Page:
5 Things You Might Not Have Known about American Hustle

Written and directed by David O. Russell, American Hustle (2013) is an Oscar-nominated crime drama that tells the story of Irving Rosenfeld and his partner Sydney Prosser as they work for unpredictable FBI agent Richie DiMaso. The plot, loosely based on a true story, involves the New Jersey mafia as well as power brokers such as Mayor Carmine Polito. The following are five facts you might not know about the film and its production.

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The real-life story upon which American Hustle is loosely based is the FBI high-level sting operation known as ABSCAM. The investigation received this name in recognition of Abdul Enterprises, or AB(dul)SCAM, the fake company the FBI established in the late 1970s to catch criminals dealing in stolen art.

The FBI made it appear as though the company was owned by a rich Arab sheik interested in fine art investments. Once the company was established, it recruited an informer — Rosenfeld in American Hustle — who connected the law enforcement agency with underworld criminals to sell the stolen artwork.

The multi-year investigation eventually uncovered $600 million in fraudulent securities sales and exposed corrupt politicians in New Jersey and Washington, DC, the latter of which is at the center of American Hustle. Although Russell reimagined much of the story, a lot of the real-life ABSCAM investigation is depicted in the movie, including the fake sheik and the Rosenfeld character, who helped obtain sufficient evidence to prosecute the New Jersey mayor as well as a senator and six congressmen on bribery charges. “Some of this actually happened,” notes the film’s opening title card.

Russell has directed seven feature films including I Heart Huckabees, The Fighter, and Silver Linings Playbook. American Hustle brings together many of the actors with whom he had previously worked. Christian Bale and Amy Adams, who play Rosenfeld and Prosser, were both in The Fighter, while Bradley Cooper (DiMaso) and Jennifer Lawrence (Rosalyn Rosenfeld) were the romantic leads in Silver Linings Playbook.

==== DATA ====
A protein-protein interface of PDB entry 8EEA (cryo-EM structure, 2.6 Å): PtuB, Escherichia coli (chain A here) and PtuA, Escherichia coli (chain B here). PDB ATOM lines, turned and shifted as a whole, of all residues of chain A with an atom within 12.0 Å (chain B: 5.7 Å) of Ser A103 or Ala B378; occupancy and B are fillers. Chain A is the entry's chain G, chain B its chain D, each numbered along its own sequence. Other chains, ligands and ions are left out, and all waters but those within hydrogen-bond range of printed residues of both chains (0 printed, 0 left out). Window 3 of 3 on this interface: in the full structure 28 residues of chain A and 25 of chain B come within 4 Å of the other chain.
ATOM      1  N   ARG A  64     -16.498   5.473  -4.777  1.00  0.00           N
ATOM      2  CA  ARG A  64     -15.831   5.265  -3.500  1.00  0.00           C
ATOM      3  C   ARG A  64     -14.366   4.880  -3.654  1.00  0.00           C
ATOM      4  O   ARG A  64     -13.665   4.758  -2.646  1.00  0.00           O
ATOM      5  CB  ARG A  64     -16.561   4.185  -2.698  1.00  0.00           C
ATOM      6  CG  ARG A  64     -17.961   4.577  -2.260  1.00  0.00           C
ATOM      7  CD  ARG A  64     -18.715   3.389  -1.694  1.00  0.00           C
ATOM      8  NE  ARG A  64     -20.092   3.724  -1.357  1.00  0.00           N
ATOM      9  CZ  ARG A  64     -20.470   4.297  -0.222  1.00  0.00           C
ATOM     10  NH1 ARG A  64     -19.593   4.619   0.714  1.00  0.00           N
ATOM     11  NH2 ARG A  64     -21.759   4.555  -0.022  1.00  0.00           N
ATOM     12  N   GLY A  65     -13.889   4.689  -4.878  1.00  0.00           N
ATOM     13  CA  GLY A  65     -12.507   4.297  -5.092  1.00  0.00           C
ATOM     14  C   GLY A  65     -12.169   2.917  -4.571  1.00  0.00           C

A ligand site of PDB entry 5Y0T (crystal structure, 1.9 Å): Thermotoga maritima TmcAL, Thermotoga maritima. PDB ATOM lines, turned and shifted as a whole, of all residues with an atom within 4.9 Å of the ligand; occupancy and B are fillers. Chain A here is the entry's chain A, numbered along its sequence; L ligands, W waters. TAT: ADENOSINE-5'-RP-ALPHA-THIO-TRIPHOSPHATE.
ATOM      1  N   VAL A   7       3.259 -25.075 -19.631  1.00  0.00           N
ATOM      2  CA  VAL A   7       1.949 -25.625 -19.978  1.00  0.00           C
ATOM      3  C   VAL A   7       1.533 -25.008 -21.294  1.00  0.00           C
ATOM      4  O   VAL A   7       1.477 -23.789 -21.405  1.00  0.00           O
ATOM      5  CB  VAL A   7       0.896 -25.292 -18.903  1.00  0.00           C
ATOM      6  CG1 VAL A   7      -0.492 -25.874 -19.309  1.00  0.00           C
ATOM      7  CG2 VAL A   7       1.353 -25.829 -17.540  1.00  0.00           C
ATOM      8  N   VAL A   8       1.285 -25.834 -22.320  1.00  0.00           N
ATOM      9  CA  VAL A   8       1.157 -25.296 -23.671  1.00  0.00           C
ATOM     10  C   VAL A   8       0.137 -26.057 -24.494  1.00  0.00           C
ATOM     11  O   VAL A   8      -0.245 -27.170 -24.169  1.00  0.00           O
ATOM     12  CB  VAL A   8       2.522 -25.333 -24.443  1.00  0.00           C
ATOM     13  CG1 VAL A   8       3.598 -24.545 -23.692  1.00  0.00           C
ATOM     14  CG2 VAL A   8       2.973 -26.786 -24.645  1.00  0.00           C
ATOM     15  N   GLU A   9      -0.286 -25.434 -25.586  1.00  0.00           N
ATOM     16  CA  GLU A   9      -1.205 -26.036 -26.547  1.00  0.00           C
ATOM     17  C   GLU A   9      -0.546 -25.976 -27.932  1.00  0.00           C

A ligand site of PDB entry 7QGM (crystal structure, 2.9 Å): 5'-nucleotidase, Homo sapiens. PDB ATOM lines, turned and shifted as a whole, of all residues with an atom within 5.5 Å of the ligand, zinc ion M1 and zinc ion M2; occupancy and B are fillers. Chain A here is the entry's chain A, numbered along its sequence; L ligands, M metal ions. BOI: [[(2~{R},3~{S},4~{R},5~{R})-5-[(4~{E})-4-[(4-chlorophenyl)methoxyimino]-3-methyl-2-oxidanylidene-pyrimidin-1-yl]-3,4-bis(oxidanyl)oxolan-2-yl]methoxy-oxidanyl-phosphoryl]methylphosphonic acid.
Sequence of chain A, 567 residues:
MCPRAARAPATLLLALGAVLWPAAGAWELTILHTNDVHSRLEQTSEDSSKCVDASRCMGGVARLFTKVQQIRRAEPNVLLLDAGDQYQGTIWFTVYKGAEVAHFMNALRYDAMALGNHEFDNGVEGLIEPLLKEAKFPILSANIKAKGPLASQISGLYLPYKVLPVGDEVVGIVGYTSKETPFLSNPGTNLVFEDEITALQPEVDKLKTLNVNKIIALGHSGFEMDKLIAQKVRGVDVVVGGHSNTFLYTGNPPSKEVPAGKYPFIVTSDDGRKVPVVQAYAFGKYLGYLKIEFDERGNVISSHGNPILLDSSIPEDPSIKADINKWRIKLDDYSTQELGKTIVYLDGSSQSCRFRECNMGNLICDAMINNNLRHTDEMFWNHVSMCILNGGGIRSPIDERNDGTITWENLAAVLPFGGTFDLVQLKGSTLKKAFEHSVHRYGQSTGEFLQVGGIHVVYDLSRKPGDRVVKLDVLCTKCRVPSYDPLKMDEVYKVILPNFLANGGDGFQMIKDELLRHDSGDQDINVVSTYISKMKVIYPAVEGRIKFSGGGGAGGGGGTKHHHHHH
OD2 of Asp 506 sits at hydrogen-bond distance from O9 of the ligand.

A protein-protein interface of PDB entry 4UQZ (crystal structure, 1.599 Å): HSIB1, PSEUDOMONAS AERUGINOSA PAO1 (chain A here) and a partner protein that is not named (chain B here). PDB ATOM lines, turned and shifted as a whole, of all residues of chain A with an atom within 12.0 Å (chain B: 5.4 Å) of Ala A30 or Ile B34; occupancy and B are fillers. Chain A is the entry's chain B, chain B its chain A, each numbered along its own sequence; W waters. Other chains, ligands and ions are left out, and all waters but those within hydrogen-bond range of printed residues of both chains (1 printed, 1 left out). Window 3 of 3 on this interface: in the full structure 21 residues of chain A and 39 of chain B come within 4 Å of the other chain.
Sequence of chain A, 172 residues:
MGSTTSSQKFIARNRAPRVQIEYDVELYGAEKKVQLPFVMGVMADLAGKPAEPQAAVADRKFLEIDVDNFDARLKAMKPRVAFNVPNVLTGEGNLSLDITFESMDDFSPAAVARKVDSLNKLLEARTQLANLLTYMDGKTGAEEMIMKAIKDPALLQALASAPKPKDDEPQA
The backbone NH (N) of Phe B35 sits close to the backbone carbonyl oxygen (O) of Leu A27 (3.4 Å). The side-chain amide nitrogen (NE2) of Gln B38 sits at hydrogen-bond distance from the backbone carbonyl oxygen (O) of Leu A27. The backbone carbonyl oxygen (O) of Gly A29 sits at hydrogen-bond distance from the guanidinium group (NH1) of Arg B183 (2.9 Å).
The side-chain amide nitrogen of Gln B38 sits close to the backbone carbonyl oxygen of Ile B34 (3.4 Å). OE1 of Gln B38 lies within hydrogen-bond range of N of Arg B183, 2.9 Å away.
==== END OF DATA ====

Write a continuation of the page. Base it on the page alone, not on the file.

Each of these four actors received Oscar nominations for their respective films (with Lawrence winning) as well as for American Hustle. While it didn’t win any of the 10 Academy Awards for which it was nominated, American Hustle stood out as only the second film in three decades to have nominees in all four major acting categories. The only other film to achieve that distinction was Silver Linings Playbook.

American Hustle also earned Academy Award nominations for Best Motion Picture of the Year, Best Achievement in Directing, and Best Achievement in Costume Design.

Although he clearly found success with the four main stars of American Hustle in prior roles, Russell had Bale, Cooper, and Adams, in particular, play against their perceived character type. To start, Bale gained 50 pounds for the role and wore a fake combover as well as excessive chest hair to play the sleazy Rosenfeld character. Cooper, who was once named Sexiest Man Alive, had the idea to put his hair in a perm, ultimately for comedic effect. Adams, prone to playing good-girl roles in the past, plays more of a seductive and sultry character.

Robert De Niro is one of the most recognizable actors in Hollywood, but his name is nowhere to be found in the film’s credits despite the fact he played the role of mobster Victor Tellegio. According to Russell, the Oscar-winning actor signed on because of his interest in the unique role. Moreover, De Niro had just worked with Russell in Silver Linings Playbook.

Said Russell: “He loved the fact that this man (Tellegio) spoke Arabic — which happens to be one of the true things in the story. Truth is crazier than fiction, but there was a mobster who spoke Arabic. He (Tellegio) was based on a collection of gangsters. He (De Niro) was really into meticulously constructing this guy. He wanted to do something he’d never done before.”

Russell is on record as saying he wasn’t trying to make a historical drama and instead wanted to tell the most captivating story with elements of truth and fiction. He also placed substantially more emphasis on crafting the characters themselves than the dialogue, much of which is improvised.

In particular, Louis C.K.’s character tells an ice fishing story in the film that was entirely improvised by the comedian. One of the most iconic moments in the film takes place when Prosser (Adams) and Rosenfeld (Lawrence), the mistress and wife of Bale’s character, respectively, meet in a hotel bathroom. They exchange insults before Rosenfeld leans in and plants a kiss on Prosser’s lips. This was actually Adams’ idea, although she credits Lawrence with executing it correctly and making it fit within the structure of the story and the motivations of the characters.

Jeff Sica is a regular guest on Fox Business and has also provided commentary for CNBC and Bloomberg.